Ruben Mercado Santos realized he was “different” in high school.
When his friends were getting their driver’s licenses and registering to vote, he couldn’t. After living in South Florida since he was 5, the Honduras native began to realize what it meant to be an undocumented immigrant in the United States.
“There are times where you aren’t judged for your talents or abilities at first, instead you’re judged for your status,” the 22-year-old says. “You can’t control the challenges that come with your legal status, but you can try to find what opportunities are available to you.”
Finding a Way
Deferred Action for Childhood Arrivals, an immigration policy that allows individuals who meet several key guidelines and were brought to the U.S. as children to avoid deportation, was created in 2012.
DACA students, — also known as DREAMers — like Mercado Santos, have no access to federal aid, limited access to state aid, and in some cases must pay out-of-state tuition for college. With the goal of becoming a physician one day, he knew that he had to find a way to pay for school without creating further financial burdens for his older sister and mother, who were already working hard to provide for his family.
“The degree may have my name, but in reality it is awarded to all three of us.”
So he sought help from a high school advisor who encouraged him to apply for a scholarship from TheDream.US, the nation’s largest college access and success program for DREAMers. Through a partnership with UCF, the organization has provided funding for Mercado Santos’ tuition, along with a small stipend for books — and now he’s days away from earning his bachelor’s degree.
“I attended UCFs Grad Walk a few weeks ago, and when I walked across the stage … it was a culmination of all the sacrifices my mom and sister have made for me,” the biomedical sciences major says. “The degree may have my name, but in reality it is awarded to all three of us.”
Building a New Life
The sacrifices became necessary when his estranged father, a businessman, began receiving death threats and eventually a murder attempt from local gangs back in his home country. His mother, who was working in a pharmacy, feared they may be next and decided to seek safety in the United States.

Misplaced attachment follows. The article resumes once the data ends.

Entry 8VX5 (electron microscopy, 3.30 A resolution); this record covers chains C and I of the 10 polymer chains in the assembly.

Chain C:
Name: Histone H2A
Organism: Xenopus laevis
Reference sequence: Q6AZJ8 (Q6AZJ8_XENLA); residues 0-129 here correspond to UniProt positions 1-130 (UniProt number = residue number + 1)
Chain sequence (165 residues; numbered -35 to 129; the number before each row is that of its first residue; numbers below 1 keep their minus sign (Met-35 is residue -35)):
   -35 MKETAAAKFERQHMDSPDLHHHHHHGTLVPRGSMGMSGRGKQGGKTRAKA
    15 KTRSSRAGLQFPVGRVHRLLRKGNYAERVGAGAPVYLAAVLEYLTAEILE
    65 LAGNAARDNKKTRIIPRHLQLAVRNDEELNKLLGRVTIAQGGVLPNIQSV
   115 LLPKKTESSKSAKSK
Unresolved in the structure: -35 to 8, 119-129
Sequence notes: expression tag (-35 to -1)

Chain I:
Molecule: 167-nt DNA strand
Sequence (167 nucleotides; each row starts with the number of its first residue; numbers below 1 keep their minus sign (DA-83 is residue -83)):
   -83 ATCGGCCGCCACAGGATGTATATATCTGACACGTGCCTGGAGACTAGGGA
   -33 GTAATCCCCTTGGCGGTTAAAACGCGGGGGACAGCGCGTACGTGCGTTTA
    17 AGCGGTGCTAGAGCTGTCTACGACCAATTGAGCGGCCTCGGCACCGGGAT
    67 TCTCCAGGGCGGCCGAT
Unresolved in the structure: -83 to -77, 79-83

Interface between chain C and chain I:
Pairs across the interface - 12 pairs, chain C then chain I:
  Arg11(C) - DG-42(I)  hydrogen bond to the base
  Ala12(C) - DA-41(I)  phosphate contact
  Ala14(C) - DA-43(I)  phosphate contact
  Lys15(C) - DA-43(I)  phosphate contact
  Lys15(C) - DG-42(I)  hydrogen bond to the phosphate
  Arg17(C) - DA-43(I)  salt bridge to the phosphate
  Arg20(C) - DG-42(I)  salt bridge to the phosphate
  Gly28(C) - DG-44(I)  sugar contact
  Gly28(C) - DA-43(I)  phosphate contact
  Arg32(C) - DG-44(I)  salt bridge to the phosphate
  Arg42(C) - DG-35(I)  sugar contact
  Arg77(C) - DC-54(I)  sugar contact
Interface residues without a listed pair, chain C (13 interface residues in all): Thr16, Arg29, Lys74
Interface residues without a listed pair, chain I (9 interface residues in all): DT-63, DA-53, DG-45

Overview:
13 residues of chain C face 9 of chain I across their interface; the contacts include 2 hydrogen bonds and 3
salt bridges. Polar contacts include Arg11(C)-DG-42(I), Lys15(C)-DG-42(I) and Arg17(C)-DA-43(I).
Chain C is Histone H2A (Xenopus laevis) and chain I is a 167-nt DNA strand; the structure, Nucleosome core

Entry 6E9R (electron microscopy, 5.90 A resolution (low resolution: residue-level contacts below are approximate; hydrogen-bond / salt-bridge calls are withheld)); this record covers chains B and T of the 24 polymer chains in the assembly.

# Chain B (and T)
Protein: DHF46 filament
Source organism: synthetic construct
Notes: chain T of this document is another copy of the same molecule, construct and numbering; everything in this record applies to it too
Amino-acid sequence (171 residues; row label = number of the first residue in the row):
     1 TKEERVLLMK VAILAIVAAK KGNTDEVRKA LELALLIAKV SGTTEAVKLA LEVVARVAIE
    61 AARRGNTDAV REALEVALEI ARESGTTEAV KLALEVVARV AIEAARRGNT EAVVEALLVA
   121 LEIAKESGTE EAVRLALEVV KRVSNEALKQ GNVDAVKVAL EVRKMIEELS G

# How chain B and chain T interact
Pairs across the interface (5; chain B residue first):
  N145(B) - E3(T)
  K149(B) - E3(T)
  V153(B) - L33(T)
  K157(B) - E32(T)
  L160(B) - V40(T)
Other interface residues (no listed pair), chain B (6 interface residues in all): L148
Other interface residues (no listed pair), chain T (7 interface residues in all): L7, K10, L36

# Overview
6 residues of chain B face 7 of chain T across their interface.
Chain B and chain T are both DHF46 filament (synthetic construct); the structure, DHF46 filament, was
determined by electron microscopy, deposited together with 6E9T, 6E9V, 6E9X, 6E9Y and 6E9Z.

Although Mercado Santos says his family had a comfortable life in Honduras, he remembers feeling like anything was possible when they moved to South Florida. At first, family members who were already living here helped him, his mother and sister get by. Eventually the three of them were able to get their own place but it wasn’t until Mercado Santos’ arrival at UCF that he had his own room for the first time in his life. Although it was difficult to be away from his family, he knew he was serving a greater purpose.
“My mom always wanted to pursue a career like being a doctor,” he says. “When we moved she said, ‘I brought you here so you can be what I wanted to be,’ and my sister told me she would make sure I have everything she didn’t — and it’s true.”
Now each of them has their own residence and car, and his 26-year-old sister, who put off college so he could pursue his dreams first, will be starting her own collegiate journey soon.
“I always thought America was a place of opportunity — if you work hard you get what you want and in many instances that’s true,” Mercado Santos says.
Striving for His Best
Given the difficult circumstances he grew up with, the desire to help others is a major driving force in Mercado Santos’ life, from why he wants to be a doctor to why he’s spent hundreds of hours volunteering with Service and Love Together at UCF and Hearts for the Homeless — two student organizations committed to serving underserved communities.
“I like helping homeless individuals because that could have easily been me when I moved here to the States — it was hard,” he says.
He’s also a dedicated member of Pre-Med American Medical Student Association and has spent hundreds of hours shadowing local doctors and volunteering as a Spanish interpreter at a clinic.
“It hits home being in rooms with patients who don’t speak English, so to be able to communicate their needs and issues to healthcare providers is one way I’m proud to help others,” Mercado Santos says.
He’s contributed to cancer research in assistant professor of medicine Wencai Zhang’s lab, gaining hands-on experience, knowledge and inspiration for his studies.
“It is pleasant working with Ruben and he really cares for others,” Zhang says. “His creativity in research surged when he published his second paper while volunteering in my lab. I expect great success for him in the future.”
“When I came to UCF I didn’t have to worry about if I was welcomed or liked here — UCF has never treated me differently in terms of status.”
Although he isn’t sure about the specific field of medicine he wants to pursue, Mercado Santos knows the type of doctor he wants to be — kind, compassionate and willing to help those who may not have access to affordable healthcare, since he says he knows what it’s like to not be able to get medical care.
As he prepares for his next chapter, attending medical school, he is more grateful than ever for the support that got him this far.
“When I came to UCF I didn’t have to worry about if I was welcomed or liked here — UCF has never treated me differently in terms of status,” Mercado Santos says. “I’ve had the same access to opportunities as any other student, which has allowed me to focus on being the best pre-med student now to later be the best physician in the future. I can just be who I want — the good person my mom tells me to be and the hardworking person my mom has inspired me to be.”